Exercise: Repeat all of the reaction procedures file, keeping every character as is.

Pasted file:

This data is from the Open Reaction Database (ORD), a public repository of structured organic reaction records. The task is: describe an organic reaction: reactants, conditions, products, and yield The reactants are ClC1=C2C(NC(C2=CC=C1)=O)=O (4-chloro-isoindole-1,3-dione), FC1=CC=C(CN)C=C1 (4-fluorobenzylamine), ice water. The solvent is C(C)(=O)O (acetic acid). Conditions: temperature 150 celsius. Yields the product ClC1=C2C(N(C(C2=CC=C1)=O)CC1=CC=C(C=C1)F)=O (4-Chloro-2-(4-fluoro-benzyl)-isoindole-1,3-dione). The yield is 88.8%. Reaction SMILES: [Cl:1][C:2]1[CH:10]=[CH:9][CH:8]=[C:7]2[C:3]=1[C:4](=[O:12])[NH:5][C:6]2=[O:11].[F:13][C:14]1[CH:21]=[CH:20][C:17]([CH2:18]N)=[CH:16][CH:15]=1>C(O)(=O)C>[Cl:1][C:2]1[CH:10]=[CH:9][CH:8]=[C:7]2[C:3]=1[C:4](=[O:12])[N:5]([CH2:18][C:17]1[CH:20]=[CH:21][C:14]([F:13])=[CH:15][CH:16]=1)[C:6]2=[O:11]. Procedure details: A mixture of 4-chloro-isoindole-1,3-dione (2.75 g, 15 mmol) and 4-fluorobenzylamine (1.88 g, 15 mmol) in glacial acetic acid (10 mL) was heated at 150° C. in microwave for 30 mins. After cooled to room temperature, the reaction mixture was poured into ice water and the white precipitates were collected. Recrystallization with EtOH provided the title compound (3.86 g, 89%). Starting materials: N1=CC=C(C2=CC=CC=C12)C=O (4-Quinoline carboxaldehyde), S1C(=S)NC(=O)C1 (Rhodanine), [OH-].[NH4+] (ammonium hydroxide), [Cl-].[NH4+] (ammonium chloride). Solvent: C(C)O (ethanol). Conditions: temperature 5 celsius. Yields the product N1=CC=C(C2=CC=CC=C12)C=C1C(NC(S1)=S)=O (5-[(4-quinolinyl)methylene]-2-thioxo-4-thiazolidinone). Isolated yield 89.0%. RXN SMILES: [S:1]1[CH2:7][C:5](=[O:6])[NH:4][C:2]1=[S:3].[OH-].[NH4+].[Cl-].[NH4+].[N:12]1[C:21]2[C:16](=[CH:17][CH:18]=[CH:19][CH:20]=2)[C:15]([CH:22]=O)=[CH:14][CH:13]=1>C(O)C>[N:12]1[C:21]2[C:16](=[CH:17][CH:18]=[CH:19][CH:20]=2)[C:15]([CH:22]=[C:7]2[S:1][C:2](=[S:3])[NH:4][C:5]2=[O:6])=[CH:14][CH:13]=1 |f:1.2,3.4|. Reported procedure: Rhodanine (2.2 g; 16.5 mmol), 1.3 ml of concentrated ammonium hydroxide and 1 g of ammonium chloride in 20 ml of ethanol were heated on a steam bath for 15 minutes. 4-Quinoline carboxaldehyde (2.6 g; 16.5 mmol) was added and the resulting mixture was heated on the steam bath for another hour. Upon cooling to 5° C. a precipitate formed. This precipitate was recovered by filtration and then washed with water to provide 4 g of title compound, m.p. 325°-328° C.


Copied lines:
This data is from the Open Reaction Database (ORD), a public repository of structured organic reaction records. The task is: describe an organic reaction: reactants, conditions, products, and yield The reactants are ClC1=C2C(NC(C2=CC=C1)=O)=O (4-chloro-isoindole-1,3-dione), FC1=CC=C(CN)C=C1 (4-fluorobenzylamine), ice water. The solvent is C(C)(=O)O (acetic acid). Conditions: temperature 150 celsius. Yields the product ClC1=C2C(N(C(C2=CC=C1)=O)CC1=CC=C(C=C1)F)=O (4-Chloro-2-(4-fluoro-benzyl)-isoindole-1,3-dione). The yield is 88.8%. Reaction SMILES: [Cl:1][C:2]1[CH:10]=[CH:9][CH:8]=[C:7]2[C:3]=1[C:4](=[O:12])[NH:5][C:6]2=[O:11].[F:13][C:14]1[CH:21]=[CH:20][C:17]([CH2:18]N)=[CH:16][CH:15]=1>C(O)(=O)C>[Cl:1][C:2]1[CH:10]=[CH:9][CH:8]=[C:7]2[C:3]=1[C:4](=[O:12])[N:5]([CH2:18][C:17]1[CH:20]=[CH:21][C:14]([F:13])=[CH:15][CH:16]=1)[C:6]2=[O:11]. Procedure details: A mixture of 4-chloro-isoindole-1,3-dione (2.75 g, 15 mmol) and 4-fluorobenzylamine (1.88 g, 15 mmol) in glacial acetic acid (10 mL) was heated at 150° C. in microwave for 30 mins. After cooled to room temperature, the reaction mixture was poured into ice water and the white precipitates were collected. Recrystallization with EtOH provided the title compound (3.86 g, 89%). Starting materials: N1=CC=C(C2=CC=CC=C12)C=O (4-Quinoline carboxaldehyde), S1C(=S)NC(=O)C1 (Rhodanine), [OH-].[NH4+] (ammonium hydroxide), [Cl-].[NH4+] (ammonium chloride). Solvent: C(C)O (ethanol). Conditions: temperature 5 celsius. Yields the product N1=CC=C(C2=CC=CC=C12)C=C1C(NC(S1)=S)=O (5-[(4-quinolinyl)methylene]-2-thioxo-4-thiazolidinone). Isolated yield 89.0%. RXN SMILES: [S:1]1[CH2:7][C:5](=[O:6])[NH:4][C:2]1=[S:3].[OH-].[NH4+].[Cl-].[NH4+].[N:12]1[C:21]2[C:16](=[CH:17][CH:18]=[CH:19][CH:20]=2)[C:15]([CH:22]=O)=[CH:14][CH:13]=1>C(O)C>[N:12]1[C:21]2[C:16](=[CH:17][CH:18]=[CH:19][CH:20]=2)[C:15]([CH:22]=[C:7]2[S:1][C:2](=[S:3])[NH:4][C:5]2=[O:6])=[CH:14][CH:13]=1 |f:1.2,3.4|. Reported procedure: Rhodanine (2.2 g; 16.5 mmol), 1.3 ml of concentrated ammonium hydroxide and 1 g of ammonium chloride in 20 ml of ethanol were heated on a steam bath for 15 minutes. 4-Quinoline carboxaldehyde (2.6 g; 16.5 mmol) was added and the resulting mixture was heated on the steam bath for another hour. Upon cooling to 5° C. a precipitate formed. This precipitate was recovered by filtration and then washed with water to provide 4 g of title compound, m.p. 325°-328° C.